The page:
Orientation and close up photographs should be obtained with and without the presence of a scale placed adjacent to the bite mark. The scale must be positioned within the same plane as the bite mark and should include a linear and circular reference to aid in eliminating possible distortion. The film resolution should be high quality with proper color balance. Serial photographs are recommended in living victims.
  • Salivary Swabbing
    Saliva swabs should be collected in circumstances in which the bite site area has not been altered from the time when the bite was inflicted.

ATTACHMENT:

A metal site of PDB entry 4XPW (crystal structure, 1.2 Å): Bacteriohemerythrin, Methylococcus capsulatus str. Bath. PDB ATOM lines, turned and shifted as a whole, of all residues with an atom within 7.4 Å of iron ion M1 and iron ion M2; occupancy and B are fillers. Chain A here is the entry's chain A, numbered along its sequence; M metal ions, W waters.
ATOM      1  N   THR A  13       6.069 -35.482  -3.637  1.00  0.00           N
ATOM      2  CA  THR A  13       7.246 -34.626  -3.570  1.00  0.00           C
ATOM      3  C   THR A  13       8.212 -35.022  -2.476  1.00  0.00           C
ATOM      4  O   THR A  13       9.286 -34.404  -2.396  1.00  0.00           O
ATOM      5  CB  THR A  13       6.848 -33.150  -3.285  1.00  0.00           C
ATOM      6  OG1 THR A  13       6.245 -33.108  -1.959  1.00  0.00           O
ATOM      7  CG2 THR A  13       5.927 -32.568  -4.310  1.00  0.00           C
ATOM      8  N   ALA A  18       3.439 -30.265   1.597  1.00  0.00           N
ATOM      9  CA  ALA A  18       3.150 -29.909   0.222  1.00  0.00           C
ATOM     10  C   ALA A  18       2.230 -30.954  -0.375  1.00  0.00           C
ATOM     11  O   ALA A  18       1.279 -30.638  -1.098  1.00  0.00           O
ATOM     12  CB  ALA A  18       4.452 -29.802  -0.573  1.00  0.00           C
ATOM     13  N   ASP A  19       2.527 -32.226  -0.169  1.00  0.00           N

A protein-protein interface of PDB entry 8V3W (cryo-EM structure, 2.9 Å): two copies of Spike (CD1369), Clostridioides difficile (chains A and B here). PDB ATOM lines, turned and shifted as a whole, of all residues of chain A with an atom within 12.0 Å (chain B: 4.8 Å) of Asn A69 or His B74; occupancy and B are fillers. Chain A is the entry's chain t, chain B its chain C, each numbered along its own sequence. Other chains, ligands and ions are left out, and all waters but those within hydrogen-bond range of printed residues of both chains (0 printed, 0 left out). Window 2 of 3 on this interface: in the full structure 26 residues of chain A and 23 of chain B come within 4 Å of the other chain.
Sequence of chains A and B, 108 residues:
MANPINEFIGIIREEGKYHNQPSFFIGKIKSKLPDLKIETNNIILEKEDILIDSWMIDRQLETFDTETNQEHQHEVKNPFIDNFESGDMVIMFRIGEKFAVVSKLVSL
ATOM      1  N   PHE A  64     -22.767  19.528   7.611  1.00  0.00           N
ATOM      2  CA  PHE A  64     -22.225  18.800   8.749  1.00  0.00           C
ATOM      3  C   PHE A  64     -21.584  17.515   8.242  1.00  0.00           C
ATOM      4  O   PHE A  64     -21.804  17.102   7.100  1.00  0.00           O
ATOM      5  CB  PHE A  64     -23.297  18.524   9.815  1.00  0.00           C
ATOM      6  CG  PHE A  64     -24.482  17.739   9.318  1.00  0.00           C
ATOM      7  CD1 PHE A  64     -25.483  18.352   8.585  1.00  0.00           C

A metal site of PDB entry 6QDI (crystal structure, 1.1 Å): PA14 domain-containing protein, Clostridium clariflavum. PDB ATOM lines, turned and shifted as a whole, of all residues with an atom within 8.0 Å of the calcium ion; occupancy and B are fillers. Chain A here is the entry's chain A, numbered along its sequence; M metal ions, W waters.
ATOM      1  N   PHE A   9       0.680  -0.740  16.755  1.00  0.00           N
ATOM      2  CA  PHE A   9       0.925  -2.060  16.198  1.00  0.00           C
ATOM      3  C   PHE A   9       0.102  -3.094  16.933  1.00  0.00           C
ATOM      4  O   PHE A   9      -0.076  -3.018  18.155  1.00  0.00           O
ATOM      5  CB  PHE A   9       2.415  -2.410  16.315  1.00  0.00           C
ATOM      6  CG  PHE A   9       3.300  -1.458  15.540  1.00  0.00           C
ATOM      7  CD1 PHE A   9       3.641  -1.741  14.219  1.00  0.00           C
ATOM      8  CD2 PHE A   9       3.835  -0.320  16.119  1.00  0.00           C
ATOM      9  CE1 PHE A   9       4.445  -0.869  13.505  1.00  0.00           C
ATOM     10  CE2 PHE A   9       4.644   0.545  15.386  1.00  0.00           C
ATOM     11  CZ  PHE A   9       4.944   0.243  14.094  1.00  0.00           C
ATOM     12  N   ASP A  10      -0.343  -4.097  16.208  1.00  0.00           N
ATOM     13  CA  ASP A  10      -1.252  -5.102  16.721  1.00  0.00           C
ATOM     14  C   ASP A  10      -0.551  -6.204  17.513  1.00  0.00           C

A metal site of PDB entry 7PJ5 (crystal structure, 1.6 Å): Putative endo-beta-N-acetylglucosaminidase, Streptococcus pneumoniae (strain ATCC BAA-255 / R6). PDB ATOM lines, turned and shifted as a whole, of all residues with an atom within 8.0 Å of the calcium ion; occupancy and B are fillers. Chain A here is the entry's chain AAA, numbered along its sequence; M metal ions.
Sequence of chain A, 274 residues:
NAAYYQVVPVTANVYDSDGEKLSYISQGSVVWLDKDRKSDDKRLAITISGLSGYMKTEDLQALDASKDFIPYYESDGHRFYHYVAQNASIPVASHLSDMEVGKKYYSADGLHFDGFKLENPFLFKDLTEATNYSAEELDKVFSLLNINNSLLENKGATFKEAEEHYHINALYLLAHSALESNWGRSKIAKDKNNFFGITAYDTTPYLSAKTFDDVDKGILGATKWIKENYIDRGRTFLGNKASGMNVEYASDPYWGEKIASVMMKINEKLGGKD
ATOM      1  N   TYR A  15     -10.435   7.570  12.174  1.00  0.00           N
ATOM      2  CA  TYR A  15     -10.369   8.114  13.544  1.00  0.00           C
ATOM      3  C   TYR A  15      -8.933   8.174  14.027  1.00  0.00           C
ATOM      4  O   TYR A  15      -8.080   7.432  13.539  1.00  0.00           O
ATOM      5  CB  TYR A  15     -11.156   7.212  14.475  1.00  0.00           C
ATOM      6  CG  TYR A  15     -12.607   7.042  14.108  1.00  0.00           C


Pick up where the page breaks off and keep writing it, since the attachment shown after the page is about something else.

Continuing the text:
• Impressions
    Impressions of the bite site area should be taken when there is sufficient surface detail which may yield beneficial information. The material used must meet the American Dental Association specifications and suitable support should be included for proper support and reproducibility of the body site contour.
  • Tissue Samples
    Tissue samples should be retained if it appears it may yield useful information.